Yellen Says Community Banks Probably Won’t Get SVB Treatment

Treasury Secretary Janet Yellen isn’t playing favorites, just protecting the U.S. banking system.

She told lawmakers Thursday (March 16) that “Americans can feel confident that their deposits will be there when they need them” in her prepared remarks before the Senate Finance Committee.

“This week’s actions demonstrate our resolute commitment to ensure that depositors’ savings remain safe,” Yellen added.

However, as lawmakers voiced concerns that the actions taken over the weekend to backstop Silicon Valley Bank (SVB) could lead to expectations of a new norm for banks, Yellen admitted that other banks may not get the same treatment that SVB and Signature Bank received.

In fact, she indicated that they likely wouldn’t.

Read more: SVB Crisis Spurs Greater Call for Bank Regulations, New Investigations

“Will the deposits in every community bank in Oklahoma, regardless of their size, be fully insured now?” Sen. James Lankford, R-Okla., asked Yellen. “Will they get the same treatment that SVB just got, or Signature Bank just got?”

In her response, the treasury secretary acknowledged that deposits beyond the Federal Deposit Insurance Corporation (FDIC) insured limit of $250,000 per account would only be covered in the event that, “a failure to protect uninsured depositors would create systemic risk and significant economic and financial consequences.”

In the case of SVB and Signature, all deposits, regardless or their size or insurance status, were backstopped by the U.S. government to prevent further contagion across the banking system.

Democrats and Republicans in Congress have largely supported the emergency actions taken in the past week, but with markets recovering somewhat, many lawmakers were feeling more comfortable pressing Yellen for answers while she was available.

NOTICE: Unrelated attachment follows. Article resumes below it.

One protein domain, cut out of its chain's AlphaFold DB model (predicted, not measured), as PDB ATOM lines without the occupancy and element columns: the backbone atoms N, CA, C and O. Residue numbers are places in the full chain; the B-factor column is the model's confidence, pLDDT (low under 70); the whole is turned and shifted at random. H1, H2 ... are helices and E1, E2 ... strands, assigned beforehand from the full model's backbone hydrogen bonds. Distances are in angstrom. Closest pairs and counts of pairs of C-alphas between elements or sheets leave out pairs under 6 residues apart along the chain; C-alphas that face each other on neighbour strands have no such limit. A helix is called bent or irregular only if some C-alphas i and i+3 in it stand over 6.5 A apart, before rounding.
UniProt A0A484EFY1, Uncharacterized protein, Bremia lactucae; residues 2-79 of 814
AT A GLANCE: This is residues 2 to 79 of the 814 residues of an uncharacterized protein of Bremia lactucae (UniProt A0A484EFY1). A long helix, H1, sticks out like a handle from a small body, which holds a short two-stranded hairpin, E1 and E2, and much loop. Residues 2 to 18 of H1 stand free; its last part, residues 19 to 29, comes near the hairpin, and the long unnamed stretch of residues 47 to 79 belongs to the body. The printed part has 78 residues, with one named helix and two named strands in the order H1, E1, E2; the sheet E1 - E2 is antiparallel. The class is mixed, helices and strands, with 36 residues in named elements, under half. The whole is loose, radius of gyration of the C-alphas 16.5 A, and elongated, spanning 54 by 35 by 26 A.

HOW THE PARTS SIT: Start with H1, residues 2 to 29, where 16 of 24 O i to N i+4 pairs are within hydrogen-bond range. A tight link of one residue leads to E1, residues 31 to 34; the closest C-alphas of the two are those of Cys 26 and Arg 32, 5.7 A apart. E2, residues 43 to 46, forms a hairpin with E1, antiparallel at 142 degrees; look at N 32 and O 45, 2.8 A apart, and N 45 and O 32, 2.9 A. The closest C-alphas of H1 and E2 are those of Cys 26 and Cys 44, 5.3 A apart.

See also: For Banks, Guaranteeing 100% of Everyone’s Money Threatens Moral Hazard

“[I’m] concerned about the precedent of guaranteeing all deposits and the market expectation moving forward,” Sen. Mike Crapo, R-Idaho, the Senate Finance Committee’s ranking member, said in his opening remarks.

Lankford emphasized his further concerns that the weekend’s actions “represented an encouragement” to customers with “a large deposit at a community bank to say, ‘We’re not going to make you whole, but if you go to one of our preferred banks, we will make you whole.’”

Yellen assured the Idaho senator that any implication of the sort was “certainly not something we are encouraging.”

Following the 2008 financial crisis, the FDIC limit was raised from $100,000 to $250,000, under a plan in which larger banks contribute more to the FDIC insurance fund than smaller, regional and community banks.

Observers are increasingly wondering whether the recent bank crises will result in similar regulatory changes.

Those same contributions levied on all FDIC insured institutions were what the government used to backstop, as paid out from a special fund, the deposits of SVB and Signature Bank.

Ninety-four percent of SVB’s deposits were above the FDIC’s $250,000 insurance limit, according to S&P Global Market Intelligence data from 2022, meaning the bank held one of the country’s highest shares of uninsured deposits when it collapsed.

As reported by PYMNTS, the Federal Reserve is leading a review, in light of the failure, of the supervision and regulation of Silicon Valley Bank, the results of which will be published by May 1.